Fear–it’s a word that has a negative connotation, and for many of us, for good reason. It conjures up many emotions and leaves us with the sense of waiting for the other shoe to drop.
I know this feeling all too well. For most of my life, I constantly waited for the other shoe to drop. My childhood was chaotic and traumatic. There were so many kinds of abuse that occurred; I learned not to trust people and to be very, very aware of what was happening around me. In fact, I learned this hypervigilance I grew up with was not just a survival technique I’d taught myself, it was actually a PTSD (Post Traumatic Stress Disorder) type of response.
Hypervigilance and PTSD
Growing up, my mom was a single mother who had nine kids. Various ‘friends’ of hers came and went, and not all of them had the best intentions. I was always wary of each new person who came into our lives. If honest, I was always on my guard with everyone.
When I was about 11 years old, my mom had a male friend who seemed different than her other so-called friends. He was kind and helpful to our family. He helped us with food and gave us gifts and wasn’t inappropriate in the least. He was nothing like her other friends, but I was still wary because I was suffering from the effects of trauma some of them had brought upon me. I do remember finally feeling like I may be safe with him after all, and then he moved.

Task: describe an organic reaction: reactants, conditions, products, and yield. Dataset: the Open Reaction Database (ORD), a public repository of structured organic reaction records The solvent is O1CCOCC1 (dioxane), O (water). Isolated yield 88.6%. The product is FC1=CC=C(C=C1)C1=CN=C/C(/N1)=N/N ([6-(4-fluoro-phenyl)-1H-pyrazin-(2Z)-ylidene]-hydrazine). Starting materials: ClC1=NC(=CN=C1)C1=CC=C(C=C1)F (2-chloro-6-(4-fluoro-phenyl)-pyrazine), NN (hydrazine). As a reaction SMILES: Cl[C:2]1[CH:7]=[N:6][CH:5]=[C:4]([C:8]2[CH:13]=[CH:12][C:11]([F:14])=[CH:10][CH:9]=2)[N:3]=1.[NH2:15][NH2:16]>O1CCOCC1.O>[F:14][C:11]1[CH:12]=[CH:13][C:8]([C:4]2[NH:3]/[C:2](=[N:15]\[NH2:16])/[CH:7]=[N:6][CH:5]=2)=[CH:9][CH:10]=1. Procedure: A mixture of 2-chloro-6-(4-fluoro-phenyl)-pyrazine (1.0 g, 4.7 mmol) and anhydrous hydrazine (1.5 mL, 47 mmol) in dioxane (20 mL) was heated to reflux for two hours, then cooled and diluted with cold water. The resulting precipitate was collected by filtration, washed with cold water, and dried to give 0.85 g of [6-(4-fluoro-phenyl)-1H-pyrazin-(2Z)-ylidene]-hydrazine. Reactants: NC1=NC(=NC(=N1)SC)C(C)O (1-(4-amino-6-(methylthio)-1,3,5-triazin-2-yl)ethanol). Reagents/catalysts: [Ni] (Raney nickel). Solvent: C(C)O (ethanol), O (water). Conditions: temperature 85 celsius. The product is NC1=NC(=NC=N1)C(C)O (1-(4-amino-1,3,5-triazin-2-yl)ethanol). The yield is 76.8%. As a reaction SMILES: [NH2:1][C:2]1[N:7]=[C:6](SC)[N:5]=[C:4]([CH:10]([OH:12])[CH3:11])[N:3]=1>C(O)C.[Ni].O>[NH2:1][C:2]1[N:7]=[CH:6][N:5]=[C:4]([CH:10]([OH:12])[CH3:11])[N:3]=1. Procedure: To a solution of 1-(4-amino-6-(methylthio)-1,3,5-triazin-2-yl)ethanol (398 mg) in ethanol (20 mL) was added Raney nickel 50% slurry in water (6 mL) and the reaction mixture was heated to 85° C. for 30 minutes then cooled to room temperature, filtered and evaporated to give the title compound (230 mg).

You can only imagine how that added to my feelings of fear and now abandonment when it came to trusting anyone. Hypervigilance became my coat of armor, protecting my heart and my soul at the same time.
The problem with this hypervigilance after PTSD was that it affected my ability to enjoy life and have fun. I couldn’t STAND surprises, and I always took on roles of responsibility and action versus the roles of creative fun-haver because I couldn’t afford to let my guard down for even a second. Imagine how much fun I was on a date!
That doesn’t mean that I was incapable of having fun. I found ways to do fun things with my kids and my friends. I just never felt that there wasn’t a cloud of heaviness hanging over me.
Since much of my traumatic abuse had come from men, I was very cautious around them all, always fearful of the next pain infliction.
Human nature is to find a way to cope, and that is just what I did. I learned many coping mechanisms to help me deal with my fear and distrust. Coping mechanisms like drinking too much…which actually led me to find a beautiful new experience for me in Alcoholics Anonymous.